• If you have the time, make sure to visit Jaisalmer and Udaipur – other than the Taj Mahal, they, along with Jodhpur, are the highlights of this part of India

Viewing the Jodphur’s Blue City from the spectacular Mehrangarh Fort

That view of the the bright white memorial of Jaswant Thada, with Mehrangarh Fort and the blue city of Jodphur peering out in the background must be one of the most dramatic in all of India and evokes that immediate reaction of WHERE IS THAT???!!!  Once you’ve put it on your must-see-list and actually made the trip to Jodphur, you won’t be disappointed.  The stunning views along with that exotic vibe of the Rajasthan desert make this one of the unmissable highlights of India


Top tip #1 – you’ll naturally visit the fort for its beautiful internal architecture and amazing views, but few people make the relatively short (500m / 0.3mile) walk north to the Jaswant Thada memorial.  Its far less busy and the views of the fort in the background are sublime


Top tip #2 – similarly, you’ll also naturally stay around the Old Blue City area Makrana Mohalla where most of the hotels and hostels are and the general hustle and bustle, but also make sure to wander around the Navchokiya area of the old town which has the same pleasant vibe, but not quite as busy.  You can access it from the fort via walking through the gorgeous Rajput Garden and exiting at the Victory Gate


Top Tip #3 – be sure to book a place to stay with an accessible roof for views of the fort, especially in the evening.  There’s something quite magical about looking over the brutal looking fortifications as the sounds of evening kick in and you can see the Old Town wind down in the streets below.  The place we stayed at has long closed down, but the Pal Haveli had a wonderful rooftop restaurant which you can enjoy whether a guest or not

Joining the Sikhs for their pilgrimage to Amritsar’s Golden Temple

The golden temple itself, and the complex it forms part of, is impressive – gleaming marble paths, the exotic architecture of the surrounding buildings, and with the golden temple of 750kg gold sitting in the middle of a central lake.  But it is the overall experience of being so openly welcomed and very much part of this most sacred pilgrimage for thousands of Sikhs as you wash, eat and move en masse through their holiest site that makes this such a unique and unmissable experience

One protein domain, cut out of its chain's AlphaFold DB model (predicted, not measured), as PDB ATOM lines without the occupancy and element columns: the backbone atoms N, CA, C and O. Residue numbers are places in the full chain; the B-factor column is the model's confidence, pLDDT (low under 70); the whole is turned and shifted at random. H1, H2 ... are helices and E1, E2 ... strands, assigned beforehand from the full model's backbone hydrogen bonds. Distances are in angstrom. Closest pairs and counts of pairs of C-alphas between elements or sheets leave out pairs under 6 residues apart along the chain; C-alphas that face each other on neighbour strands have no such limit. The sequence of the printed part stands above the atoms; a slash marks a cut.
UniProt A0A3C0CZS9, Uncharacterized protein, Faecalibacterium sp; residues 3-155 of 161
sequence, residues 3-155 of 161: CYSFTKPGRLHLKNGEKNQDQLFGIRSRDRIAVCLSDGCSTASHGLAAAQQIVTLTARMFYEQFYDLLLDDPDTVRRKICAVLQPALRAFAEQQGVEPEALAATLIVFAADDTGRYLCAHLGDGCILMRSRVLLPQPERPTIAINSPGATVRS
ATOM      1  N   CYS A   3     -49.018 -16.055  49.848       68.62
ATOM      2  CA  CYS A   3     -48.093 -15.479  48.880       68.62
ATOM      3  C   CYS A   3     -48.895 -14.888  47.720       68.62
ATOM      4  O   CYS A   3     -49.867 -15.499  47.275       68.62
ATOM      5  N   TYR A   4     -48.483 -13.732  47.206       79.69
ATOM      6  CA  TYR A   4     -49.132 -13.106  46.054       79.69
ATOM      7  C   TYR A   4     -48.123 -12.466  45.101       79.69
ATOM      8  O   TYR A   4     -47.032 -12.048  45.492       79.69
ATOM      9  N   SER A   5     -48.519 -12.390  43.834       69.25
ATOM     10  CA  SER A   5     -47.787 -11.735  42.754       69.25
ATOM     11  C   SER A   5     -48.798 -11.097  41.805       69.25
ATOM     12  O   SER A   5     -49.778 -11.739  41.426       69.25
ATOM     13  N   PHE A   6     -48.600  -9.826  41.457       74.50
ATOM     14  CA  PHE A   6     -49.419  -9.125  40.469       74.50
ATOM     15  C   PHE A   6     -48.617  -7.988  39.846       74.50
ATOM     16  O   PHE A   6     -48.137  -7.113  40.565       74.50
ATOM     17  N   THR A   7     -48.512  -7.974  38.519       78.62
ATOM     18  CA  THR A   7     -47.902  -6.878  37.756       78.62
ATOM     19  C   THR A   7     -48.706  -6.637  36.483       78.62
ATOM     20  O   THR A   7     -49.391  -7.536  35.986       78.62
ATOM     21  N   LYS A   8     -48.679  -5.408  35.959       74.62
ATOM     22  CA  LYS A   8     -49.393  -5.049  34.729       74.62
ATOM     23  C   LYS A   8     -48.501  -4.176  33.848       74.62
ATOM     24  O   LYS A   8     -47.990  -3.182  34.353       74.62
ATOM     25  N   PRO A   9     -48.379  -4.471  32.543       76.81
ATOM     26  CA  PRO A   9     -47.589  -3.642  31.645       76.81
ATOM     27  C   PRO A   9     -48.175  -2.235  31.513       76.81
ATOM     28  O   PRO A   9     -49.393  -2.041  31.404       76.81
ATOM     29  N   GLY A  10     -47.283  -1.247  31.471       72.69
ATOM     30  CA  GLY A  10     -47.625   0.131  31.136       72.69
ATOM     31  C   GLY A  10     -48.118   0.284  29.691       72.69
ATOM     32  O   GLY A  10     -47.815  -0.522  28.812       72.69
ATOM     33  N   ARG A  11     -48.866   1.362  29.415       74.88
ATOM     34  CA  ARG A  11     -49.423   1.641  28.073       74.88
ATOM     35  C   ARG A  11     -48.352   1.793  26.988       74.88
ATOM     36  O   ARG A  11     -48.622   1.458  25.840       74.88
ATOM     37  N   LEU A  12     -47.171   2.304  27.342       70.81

It’s very simple to join in. Simply rock up any time, no entrance fee, just take off your shoes and socks, wash your feet and borrow a head scarf that they provide. Then follow the crowds – they even feed you!


Whilst there isn’t that much else to see in Amritsar, and the Golden Temple is very much the highlight in this part of India, the nearby border crossing with Pakistan offers a very unusual display of transborder pomp as the two sides send in their tallest, most curly moustached soldiers to goose step at each other as they slowly lower their flags before the border closes . . . yes, super random.  Easy to get there – just get a taxi for the Attari-Wagah border and try to get their an hour before the start to get into the grandstand (yes, they have a grandstand).  Ceremony starts 530pm except for 430pm in winter

Getting lost in the kaleidoscope of colours in Varanassi

Varanasi feels like a microcosm of India – nowhere else will you see such such a vibrant variety of cultures, religions and colours, yet this is also combined with the thronging masses of people all around you and the rubbish and pollution that comes with such numbers


I loved my time in Varanasi as I just headed off to get lost in amongst the lanes, wandered into incense-heavy temples and looked over the riverside ghats as people washed themselves for ritual, or just washed themselves.   I can also understand though why some might find it a bit oppressive.  Either way, it feels like one of the must do experiences of this wonderful country


Some simple tips:

  1. Get lost in the small alley ways – its all part of the experience and you’ll no doubt find some cool temples and views of the Ganges that aren’t in the standard tourist route
  2. Try to avoid taking a standard tourist tour of the Ghats.  Instead, find one of the guys with his own boat near the water and get him to take you out.  It just avoids being crammed into a boat with 40 other fellow tourists
  3. Its India, so be ready for people near-constantly nagging you to sell you something, but it is probably a bit worse in Varanasi and it is a tourist hotspot where people tend to have spent a lot to visit

A day in Calcutta

Whilst it does have some interesting spots of architecture from the times when Calcutta was the capital of the British Raj, there isn’t much else worth really seeing in Calcutta, unless that is that you want to experience a big Indian city, and then again you can experience that in various places across India.  My suggestion is to deprioritise Calcutta for many of the other wonderful experiences across India